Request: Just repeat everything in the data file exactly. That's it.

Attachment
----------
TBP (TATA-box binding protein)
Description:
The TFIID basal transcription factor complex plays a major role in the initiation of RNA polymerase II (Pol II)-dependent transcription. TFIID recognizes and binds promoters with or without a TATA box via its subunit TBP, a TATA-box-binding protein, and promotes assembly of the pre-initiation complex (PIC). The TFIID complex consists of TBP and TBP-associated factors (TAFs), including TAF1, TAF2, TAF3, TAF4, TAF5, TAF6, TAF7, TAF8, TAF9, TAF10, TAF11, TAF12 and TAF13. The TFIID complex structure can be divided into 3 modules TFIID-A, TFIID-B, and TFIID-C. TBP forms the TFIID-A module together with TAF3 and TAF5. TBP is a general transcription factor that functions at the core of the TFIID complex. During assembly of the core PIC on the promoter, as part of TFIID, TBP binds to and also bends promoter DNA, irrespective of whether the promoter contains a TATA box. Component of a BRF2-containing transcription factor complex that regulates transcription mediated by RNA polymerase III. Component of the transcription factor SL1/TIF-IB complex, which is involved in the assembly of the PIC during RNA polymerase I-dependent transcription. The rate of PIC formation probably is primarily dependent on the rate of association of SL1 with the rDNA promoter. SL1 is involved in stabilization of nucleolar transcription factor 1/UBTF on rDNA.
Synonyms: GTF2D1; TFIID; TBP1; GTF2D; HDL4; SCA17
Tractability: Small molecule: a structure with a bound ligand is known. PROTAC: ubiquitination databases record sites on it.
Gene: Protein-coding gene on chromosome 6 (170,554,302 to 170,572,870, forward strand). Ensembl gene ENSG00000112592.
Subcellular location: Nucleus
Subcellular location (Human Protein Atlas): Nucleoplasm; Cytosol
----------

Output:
TBP (TATA-box binding protein)
Description:
The TFIID basal transcription factor complex plays a major role in the initiation of RNA polymerase II (Pol II)-dependent transcription. TFIID recognizes and binds promoters with or without a TATA box via its subunit TBP, a TATA-box-binding protein, and promotes assembly of the pre-initiation complex (PIC). The TFIID complex consists of TBP and TBP-associated factors (TAFs), including TAF1, TAF2, TAF3, TAF4, TAF5, TAF6, TAF7, TAF8, TAF9, TAF10, TAF11, TAF12 and TAF13. The TFIID complex structure can be divided into 3 modules TFIID-A, TFIID-B, and TFIID-C. TBP forms the TFIID-A module together with TAF3 and TAF5. TBP is a general transcription factor that functions at the core of the TFIID complex. During assembly of the core PIC on the promoter, as part of TFIID, TBP binds to and also bends promoter DNA, irrespective of whether the promoter contains a TATA box. Component of a BRF2-containing transcription factor complex that regulates transcription mediated by RNA polymerase III. Component of the transcription factor SL1/TIF-IB complex, which is involved in the assembly of the PIC during RNA polymerase I-dependent transcription. The rate of PIC formation probably is primarily dependent on the rate of association of SL1 with the rDNA promoter. SL1 is involved in stabilization of nucleolar transcription factor 1/UBTF on rDNA.
Synonyms: GTF2D1; TFIID; TBP1; GTF2D; HDL4; SCA17
Tractability: Small molecule: a structure with a bound ligand is known. PROTAC: ubiquitination databases record sites on it.
Gene: Protein-coding gene on chromosome 6 (170,554,302 to 170,572,870, forward strand). Ensembl gene ENSG00000112592.
Subcellular location: Nucleus
Subcellular location (Human Protein Atlas): Nucleoplasm; Cytosol